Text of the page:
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The Telco 2.0 methodology — Business Model Innovation
In our previous post on Telco 2.0 methodology, we described the 15 key Telco 2.0 transformation issues and how the industry currently scores against them. ‘Appreciating’ these issues was Step 1 in our Telco 2.0 A-C-T process to create a sustainable growth strategy. Step 2 is ‘Clarifying’ how to approach business model innovation, a tricky subject for any industry that we discuss below. Step 3 is ‘Test’, and you can find a record of all the latest developments across these steps on our constantly updated Telco 2.0 research portal here. To start with we need a framework to guide our thinking. To help with this we’ve drawn inspiration from our friends at arvetica on an overall business model ‘framework’. (View their slide deck, it’s very good.) We find the diagram below extremely useful in getting our clients to understand what are the one or two things they do exceptionally well, and what other areas they need to make sure are considered in re-designing their business models:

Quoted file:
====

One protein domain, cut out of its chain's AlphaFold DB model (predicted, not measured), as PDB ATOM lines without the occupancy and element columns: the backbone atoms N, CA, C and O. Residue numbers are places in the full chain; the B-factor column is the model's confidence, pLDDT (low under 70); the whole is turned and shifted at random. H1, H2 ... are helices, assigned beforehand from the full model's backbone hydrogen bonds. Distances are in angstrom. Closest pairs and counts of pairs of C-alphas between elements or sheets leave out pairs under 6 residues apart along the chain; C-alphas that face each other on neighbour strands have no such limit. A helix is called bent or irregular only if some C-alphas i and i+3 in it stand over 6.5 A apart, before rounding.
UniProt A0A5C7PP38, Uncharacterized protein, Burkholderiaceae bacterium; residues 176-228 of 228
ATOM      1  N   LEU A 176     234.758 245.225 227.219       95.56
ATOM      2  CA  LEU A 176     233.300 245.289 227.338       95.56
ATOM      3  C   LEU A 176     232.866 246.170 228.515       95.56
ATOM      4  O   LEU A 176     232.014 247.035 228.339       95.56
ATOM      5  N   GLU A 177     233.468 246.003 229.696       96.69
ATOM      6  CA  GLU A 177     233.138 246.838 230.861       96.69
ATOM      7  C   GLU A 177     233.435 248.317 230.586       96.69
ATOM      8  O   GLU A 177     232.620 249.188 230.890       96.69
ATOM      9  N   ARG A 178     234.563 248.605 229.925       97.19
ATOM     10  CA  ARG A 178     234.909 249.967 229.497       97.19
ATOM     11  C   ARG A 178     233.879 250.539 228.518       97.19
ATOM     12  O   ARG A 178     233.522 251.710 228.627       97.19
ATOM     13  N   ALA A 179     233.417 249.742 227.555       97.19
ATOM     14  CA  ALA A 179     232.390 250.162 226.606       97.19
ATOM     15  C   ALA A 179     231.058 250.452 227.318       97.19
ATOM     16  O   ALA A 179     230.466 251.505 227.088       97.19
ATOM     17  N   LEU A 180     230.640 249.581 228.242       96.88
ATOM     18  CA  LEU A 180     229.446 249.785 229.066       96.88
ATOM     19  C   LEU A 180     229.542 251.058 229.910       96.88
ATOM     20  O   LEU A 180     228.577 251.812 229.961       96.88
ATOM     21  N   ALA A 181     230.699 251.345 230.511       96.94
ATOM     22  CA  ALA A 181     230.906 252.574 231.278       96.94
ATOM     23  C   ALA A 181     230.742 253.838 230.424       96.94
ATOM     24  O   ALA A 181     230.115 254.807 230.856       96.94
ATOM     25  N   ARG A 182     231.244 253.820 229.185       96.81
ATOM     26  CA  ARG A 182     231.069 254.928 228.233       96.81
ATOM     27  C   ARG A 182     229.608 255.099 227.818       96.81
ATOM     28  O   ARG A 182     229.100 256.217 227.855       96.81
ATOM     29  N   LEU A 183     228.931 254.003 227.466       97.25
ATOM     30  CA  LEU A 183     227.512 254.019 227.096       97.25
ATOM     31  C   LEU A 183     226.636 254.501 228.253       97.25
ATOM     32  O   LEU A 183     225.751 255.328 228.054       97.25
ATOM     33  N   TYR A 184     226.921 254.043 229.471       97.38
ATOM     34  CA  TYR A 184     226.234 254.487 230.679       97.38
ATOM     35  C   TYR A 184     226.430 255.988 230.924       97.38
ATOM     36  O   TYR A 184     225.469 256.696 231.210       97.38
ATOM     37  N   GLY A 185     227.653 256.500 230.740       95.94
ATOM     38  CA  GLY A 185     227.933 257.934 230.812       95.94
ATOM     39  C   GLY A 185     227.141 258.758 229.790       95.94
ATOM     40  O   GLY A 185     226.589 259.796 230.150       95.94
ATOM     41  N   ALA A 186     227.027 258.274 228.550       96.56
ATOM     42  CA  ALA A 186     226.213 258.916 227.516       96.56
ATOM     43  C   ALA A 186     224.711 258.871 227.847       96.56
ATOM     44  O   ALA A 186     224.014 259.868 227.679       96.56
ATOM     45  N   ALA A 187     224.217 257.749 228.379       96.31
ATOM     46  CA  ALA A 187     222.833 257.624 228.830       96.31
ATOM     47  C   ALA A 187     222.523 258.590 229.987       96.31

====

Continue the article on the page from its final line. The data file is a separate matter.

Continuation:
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How do we use this framework? First we need to understand the components in more detail. On the left of the chart above you have the supply-side issues, and on the right the demand-side ones. Different companies perform to different levels in each of the essential component areas of a business model. You can typically only be world-class or strategically differentiated in one (or at most two) of these areas. Here are some examples to bring the diagram to life: In the middle is the value proposition. The core proposition of ‘mobile telephony’ has been highly successful to date and is the proposition we’re all looking to build on. Examples of other successful ‘value propositions’ from the telco world include Nextel’s walkie-talkie service, Direct Connect and Motorola’s TETRA public safety networks. For Media value props you could choose The Wall Street Journal (editorial independence and excellence of analysis) or The Economist (the perfect bundle of important news for important people). Intel has access to chip design and manufacturing technology that is only marginally differentiated from its competition. However, they have excelled at partnerships with PC manufacturers, Microsoft and retailers by embedding themselves into the value chain and in the consumer’s mind. Good examples in Telco are DoCoMo (with i-mode) and the UK retailer Carphone Warehouse (with its multi-operator product offering). In Media an